PHNOM PENH: Tens of thousands of spectators flocked to the riverfront in the Cambodian capital Phnom Penh on Thursday for an annual boat race—the centerpiece of the kingdom’s water festival.
Around 270 boats, their crew dressed in bright T-shirts, began competing along a stretch of the Tonle Sap river that runs in front of the royal palace.
Concerts and fireworks are also part of the three-day festival, which celebrates the reversal of the flow, a phenomenon that occurs when monsoon rains bloat the Mekong river, pushing the waters of the smaller Tonle Sap in the other direction.
The two rivers intersect in the capital, where Cambodian King Norodom Sihamoni, Prime Minister Hun Sen and senior government officials looked on as the yearly extravaganza began.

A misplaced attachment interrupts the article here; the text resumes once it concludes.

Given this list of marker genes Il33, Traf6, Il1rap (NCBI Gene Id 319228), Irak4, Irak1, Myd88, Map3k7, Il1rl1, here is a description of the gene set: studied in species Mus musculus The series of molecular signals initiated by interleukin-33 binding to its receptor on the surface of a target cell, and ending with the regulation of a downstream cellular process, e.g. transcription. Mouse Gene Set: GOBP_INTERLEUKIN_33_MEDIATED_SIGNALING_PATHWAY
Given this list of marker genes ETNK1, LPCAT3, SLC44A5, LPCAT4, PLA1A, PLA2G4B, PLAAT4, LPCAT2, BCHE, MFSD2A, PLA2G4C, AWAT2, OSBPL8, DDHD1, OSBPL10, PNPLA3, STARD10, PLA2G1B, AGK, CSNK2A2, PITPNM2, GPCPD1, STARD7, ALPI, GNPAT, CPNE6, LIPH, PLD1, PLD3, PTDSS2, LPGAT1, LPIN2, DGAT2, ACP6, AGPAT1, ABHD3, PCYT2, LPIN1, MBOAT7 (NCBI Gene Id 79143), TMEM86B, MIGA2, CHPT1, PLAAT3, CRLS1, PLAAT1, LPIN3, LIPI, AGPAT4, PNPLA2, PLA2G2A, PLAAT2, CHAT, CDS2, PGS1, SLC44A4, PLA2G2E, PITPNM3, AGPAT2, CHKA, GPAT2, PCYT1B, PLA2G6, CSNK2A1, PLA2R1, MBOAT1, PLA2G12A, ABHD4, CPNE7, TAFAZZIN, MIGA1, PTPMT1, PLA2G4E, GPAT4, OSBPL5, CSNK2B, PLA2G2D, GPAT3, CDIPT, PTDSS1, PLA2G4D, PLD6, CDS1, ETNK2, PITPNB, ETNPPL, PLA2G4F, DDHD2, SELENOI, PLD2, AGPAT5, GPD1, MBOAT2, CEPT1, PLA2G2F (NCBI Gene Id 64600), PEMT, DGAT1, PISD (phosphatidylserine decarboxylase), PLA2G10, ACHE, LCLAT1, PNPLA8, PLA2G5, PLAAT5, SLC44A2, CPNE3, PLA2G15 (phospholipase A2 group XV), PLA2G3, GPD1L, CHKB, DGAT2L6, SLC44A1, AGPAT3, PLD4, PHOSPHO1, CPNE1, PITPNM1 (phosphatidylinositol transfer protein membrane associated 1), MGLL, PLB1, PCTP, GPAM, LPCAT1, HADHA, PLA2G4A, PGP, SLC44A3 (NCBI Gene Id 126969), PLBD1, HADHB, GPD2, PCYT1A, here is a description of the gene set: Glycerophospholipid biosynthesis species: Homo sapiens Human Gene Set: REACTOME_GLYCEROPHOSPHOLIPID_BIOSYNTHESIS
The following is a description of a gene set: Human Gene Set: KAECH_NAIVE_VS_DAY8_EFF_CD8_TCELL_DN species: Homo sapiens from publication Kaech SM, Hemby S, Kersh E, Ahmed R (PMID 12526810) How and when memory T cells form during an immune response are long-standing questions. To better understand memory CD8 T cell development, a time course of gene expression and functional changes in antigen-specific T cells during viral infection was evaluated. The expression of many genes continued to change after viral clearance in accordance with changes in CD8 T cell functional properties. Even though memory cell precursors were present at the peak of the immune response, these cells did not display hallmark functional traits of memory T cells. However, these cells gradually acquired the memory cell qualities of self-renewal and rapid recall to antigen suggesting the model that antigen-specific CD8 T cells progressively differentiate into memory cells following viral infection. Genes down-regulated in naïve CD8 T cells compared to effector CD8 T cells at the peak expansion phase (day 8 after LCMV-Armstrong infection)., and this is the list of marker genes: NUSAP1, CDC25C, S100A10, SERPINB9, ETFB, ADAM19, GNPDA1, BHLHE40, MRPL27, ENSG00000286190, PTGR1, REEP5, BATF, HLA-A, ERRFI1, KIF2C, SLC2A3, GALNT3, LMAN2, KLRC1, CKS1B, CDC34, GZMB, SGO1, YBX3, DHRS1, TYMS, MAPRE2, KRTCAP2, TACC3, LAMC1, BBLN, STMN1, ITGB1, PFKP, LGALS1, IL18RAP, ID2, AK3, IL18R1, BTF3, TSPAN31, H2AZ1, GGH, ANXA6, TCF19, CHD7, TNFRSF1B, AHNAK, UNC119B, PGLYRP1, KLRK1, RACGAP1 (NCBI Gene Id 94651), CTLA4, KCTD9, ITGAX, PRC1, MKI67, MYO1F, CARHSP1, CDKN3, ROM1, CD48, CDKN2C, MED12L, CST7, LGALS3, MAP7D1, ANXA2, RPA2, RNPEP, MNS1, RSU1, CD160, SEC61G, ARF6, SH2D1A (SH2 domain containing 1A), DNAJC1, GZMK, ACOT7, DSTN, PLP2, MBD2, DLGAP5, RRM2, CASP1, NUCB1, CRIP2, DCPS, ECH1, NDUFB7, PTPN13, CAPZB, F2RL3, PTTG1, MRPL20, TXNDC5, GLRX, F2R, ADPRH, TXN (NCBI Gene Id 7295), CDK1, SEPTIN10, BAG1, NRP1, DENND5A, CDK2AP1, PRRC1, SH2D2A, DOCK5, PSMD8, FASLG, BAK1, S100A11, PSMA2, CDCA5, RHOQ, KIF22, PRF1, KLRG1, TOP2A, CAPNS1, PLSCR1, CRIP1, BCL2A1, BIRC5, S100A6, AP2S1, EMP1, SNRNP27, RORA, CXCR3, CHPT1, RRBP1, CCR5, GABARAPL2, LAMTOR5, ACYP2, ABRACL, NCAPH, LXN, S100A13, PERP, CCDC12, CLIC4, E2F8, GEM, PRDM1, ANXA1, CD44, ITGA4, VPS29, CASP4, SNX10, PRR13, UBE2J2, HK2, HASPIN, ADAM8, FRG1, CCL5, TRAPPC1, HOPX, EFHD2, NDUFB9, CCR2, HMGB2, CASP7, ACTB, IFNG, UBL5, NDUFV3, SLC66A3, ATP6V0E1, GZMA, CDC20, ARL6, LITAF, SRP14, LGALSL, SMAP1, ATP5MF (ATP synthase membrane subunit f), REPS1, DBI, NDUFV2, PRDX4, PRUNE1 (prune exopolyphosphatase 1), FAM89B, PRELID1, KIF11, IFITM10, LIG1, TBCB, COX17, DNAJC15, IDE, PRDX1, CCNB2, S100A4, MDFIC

“The water festival is important for all Cambodian people, it is the festival for the king, for our king,” spectator Bun Narath, 51, told Agence France-Presse.
“We celebrate the water festival to thank ancestors who won the fight with enemies and to thank rivers that provide water for all people,” he added.
On the last day of the water festival in 2010, more than 350 people were killed in a stampede on an overcrowded bridge after panic spread over rumors it was about to collapse.
Hun Sen described the disaster as Cambodia’s worst tragedy since the Khmer Rouge’s 1975-1979 reign of terror, which killed up to a quarter of the population.
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